The ongoing volcanic eruption on La Palma, as well as the often-discussed possibility of a massive tsunami being created by a flank collapse, were the subjects of this week's Volcano Watch report, written by scientists and associates of the USGS Hawaiian Volcano Observatory.
The latest eruption of La Palma in the Canary Islands has sparked fears that the volcano may collapse, causing a tsunami that would wreak havoc on North and South America's east coasts. Is such a situation, however, feasible or likely?
Experts Studying the Matter
"Volcano Watchers" are undoubtedly aware that an eruption started on September 19 in La Palma in the Canary Islands. Both areas have the potential for flank collapse and tsunami, and the eruption style is comparable to Hawaiian eruptions.
Every few hundred thousand years, basaltic ocean islands like Hawai'i and the Canary Islands endure catastrophic landslides, as discovered by USGS Hawaiian Volcano Observatory Scientist-in-Charge Jim Moore in the early 1960s! During the collapse of an island, a large piece of the island is lost, which can dispense massive volumes of saltwater, resulting in local tsunami waves that are estimated to be over 100 meters (300 feet) high. This concept arose because of the idea that falling volcanoes, notably in the Canary Islands, may cause ocean-wide "mega-tsunamis" arose from this concept.
According to a 2001 research report, the collapse of La Palma might cause tsunami waves up to 25 meters (80 feet) high to the eastern coastlines of North and South America. This scenario generated news in the media, which represented a massive wave destroying New York City incorrectly.
Can these "mega-tsunamis" be caused by collapses distant from their source? Following research has placed doubt on this theory.
The "mega-tsunami" scenario for the Canary Islands anticipated a single, enormous collapse block that achieved a high velocity very rapidly. However, surveying the ocean bottom around the Canary Islands shows that collapses occur in a piecemeal or gradual approach. Furthermore, geomorphologists discovered that the probable collapse volume is substantially lower than the 2001 research predicted using slope stability analysis.
Since 2001, tsunami modeling has also progressed significantly. Landslide-induced waves are shown to travel at various rates and interact more across long distances, resulting in lesser wave heights further away from their sources. More accurate modeling was also aided by a better understanding of ocean bathymetry, island and coastline topography, and energy transmission between slide blocks and water.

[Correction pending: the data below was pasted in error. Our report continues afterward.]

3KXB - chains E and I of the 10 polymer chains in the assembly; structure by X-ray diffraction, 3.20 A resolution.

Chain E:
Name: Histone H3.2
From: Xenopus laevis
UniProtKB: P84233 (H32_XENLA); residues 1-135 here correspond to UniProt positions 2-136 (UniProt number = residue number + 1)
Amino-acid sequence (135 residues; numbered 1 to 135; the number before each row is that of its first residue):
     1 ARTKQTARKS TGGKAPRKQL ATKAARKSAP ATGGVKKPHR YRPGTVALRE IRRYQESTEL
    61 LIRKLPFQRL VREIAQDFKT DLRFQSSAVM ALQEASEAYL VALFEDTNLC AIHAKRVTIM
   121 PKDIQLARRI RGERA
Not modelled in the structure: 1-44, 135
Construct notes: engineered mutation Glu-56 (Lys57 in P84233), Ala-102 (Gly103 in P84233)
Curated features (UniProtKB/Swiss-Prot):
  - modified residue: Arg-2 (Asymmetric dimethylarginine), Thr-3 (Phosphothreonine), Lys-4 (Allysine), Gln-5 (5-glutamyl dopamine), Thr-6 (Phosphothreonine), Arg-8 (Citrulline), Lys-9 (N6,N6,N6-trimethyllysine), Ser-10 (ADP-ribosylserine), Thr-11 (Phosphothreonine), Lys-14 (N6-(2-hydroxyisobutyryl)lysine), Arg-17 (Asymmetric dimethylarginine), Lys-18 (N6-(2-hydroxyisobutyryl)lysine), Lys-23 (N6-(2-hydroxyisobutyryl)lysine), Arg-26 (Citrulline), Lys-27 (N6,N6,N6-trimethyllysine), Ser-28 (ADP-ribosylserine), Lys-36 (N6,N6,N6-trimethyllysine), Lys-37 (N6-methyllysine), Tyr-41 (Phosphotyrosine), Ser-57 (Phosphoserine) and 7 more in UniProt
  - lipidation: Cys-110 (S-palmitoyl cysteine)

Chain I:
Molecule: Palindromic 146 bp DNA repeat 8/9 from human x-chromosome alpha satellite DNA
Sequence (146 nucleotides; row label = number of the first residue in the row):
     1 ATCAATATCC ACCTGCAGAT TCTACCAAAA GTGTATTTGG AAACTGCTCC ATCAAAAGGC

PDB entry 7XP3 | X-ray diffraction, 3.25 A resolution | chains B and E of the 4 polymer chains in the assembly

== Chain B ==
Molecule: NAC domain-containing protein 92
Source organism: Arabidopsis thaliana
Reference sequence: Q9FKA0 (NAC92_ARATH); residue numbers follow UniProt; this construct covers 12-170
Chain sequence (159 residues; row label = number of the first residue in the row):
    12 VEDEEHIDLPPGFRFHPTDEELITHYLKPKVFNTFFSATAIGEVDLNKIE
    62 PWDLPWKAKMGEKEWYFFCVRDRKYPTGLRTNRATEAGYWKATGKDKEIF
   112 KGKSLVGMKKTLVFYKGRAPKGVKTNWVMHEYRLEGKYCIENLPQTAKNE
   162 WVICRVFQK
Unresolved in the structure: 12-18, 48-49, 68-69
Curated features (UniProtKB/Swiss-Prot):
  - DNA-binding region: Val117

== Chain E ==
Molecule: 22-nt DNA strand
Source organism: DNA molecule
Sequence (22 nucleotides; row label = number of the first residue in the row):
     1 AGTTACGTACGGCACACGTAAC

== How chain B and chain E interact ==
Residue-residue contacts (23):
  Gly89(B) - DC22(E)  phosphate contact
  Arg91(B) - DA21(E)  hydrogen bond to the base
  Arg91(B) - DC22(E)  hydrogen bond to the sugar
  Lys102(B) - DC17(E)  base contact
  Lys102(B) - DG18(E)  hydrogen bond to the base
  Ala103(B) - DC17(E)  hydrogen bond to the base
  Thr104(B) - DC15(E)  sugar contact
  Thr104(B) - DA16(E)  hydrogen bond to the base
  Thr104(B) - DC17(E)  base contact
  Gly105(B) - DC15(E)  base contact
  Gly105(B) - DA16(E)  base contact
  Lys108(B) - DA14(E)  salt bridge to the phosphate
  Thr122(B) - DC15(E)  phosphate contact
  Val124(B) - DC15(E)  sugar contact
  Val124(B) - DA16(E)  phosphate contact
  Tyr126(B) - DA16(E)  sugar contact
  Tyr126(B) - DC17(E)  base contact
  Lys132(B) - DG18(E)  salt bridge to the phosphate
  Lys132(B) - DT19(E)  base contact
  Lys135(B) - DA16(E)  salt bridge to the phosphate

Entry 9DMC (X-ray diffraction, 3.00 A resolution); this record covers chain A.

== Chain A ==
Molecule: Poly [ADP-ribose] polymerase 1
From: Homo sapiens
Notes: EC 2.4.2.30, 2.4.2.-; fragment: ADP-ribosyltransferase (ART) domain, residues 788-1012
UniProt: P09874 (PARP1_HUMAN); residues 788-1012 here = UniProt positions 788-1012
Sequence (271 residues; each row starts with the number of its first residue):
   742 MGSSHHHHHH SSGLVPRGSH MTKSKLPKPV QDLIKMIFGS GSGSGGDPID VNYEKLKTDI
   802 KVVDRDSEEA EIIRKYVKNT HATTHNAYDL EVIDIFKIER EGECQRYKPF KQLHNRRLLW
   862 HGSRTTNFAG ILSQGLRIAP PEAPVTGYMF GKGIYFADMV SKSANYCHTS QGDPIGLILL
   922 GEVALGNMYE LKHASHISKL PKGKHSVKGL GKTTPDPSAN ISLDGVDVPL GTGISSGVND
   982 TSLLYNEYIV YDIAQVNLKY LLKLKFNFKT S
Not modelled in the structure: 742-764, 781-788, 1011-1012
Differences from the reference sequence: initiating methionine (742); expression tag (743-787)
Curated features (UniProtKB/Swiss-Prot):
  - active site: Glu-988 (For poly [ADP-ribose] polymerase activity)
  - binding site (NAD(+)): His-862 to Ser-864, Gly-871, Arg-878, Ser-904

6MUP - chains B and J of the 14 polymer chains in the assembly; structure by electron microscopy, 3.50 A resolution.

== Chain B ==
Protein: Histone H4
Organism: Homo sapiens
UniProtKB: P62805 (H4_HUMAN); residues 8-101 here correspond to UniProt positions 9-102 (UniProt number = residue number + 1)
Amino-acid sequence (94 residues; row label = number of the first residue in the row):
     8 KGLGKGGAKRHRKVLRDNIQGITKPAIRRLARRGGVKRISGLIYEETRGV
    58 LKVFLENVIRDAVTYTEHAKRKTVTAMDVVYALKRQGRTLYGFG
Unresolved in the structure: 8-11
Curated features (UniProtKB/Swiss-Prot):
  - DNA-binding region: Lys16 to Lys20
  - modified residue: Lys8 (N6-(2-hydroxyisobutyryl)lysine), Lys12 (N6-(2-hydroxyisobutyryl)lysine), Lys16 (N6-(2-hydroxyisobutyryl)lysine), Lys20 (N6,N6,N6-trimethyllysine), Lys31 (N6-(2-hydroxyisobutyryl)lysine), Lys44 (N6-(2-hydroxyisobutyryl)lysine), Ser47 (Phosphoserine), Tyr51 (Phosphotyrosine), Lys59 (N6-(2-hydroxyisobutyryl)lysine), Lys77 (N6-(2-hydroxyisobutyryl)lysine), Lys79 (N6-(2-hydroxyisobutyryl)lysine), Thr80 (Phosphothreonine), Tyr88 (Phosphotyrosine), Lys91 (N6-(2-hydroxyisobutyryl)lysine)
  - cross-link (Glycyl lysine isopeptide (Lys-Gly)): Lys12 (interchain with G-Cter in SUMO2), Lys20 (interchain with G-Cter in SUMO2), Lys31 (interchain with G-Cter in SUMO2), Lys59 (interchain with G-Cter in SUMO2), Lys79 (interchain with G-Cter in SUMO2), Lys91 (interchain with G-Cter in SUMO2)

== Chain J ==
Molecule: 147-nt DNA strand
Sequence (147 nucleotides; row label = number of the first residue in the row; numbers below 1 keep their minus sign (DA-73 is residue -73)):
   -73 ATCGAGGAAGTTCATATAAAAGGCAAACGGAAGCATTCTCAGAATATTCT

According to these new calculations, the highest wave height along the east coast of the Americas from a "worst-case scenario" collapse of La Palma would be on the order of 1-2 m (3-7 feet)-still dangerous but comparable to regular storm surge.
Origins of the Theory
The "mega-tsunami" theory is also called into doubt due to a lack of geologic data. Tsunamis produce distinctive sediment deposits along the coasts they hit. On the eastern coastlines of North and South America, however, no similar deposit has ever been discovered.
Volcanic collapses on the Canary Islands are uncommon, occurring over hundreds of thousands of years, and should be preceded by signals of flank instability, such as an increase in earthquakes and ground surface deformation. Volcanoes on the Canary Islands erupt regularly-La Palma last erupted in 1971 and 1949, respectively-and slope stability assessments undertaken on the island show that the structure is stable. Before a collapse was likely, the volcano would have to expand dramatically.
This mountain of data disproves the "mega-tsunami" theory, indicating that it can't stand up to scrutiny. Tsunamis caused by volcanoes, on the other hand, are an actual occurrence and a serious hazard. For example, the Krakatau explosive eruption in Indonesia in 1883 resulted in a local tsunami that killed tens of thousands of people along adjacent shores. Likewise, a lesser eruption and collapse of Anak Krakatau, an island that developed in the 1883 caldera, caused a local tsunami in 2018, killing hundreds of people.
Other volcanic processes can potentially cause local tsunamis. On the Hawaiian island Hawai'i, lava delta collapse at lava-ocean entrances can result in modest tsunamis that affect regions nearby. Local tsunamis in 1868 and 1975 were generated by slip on the fault underneath Klauea's south flank, which was linked to M7-8 earthquakes. These phenomena have occurred many times throughout human history; they will appear again, and the risks they entail demand our attention.
While the scientific assessment of the "mega-tsunami" theory has developed in the years following 2001, that pioneering study inspired others to do research that added to our knowledge of landslides and tsunami caused by volcanoes. In this sense, the novel offers a fantastic illustration of how science works!
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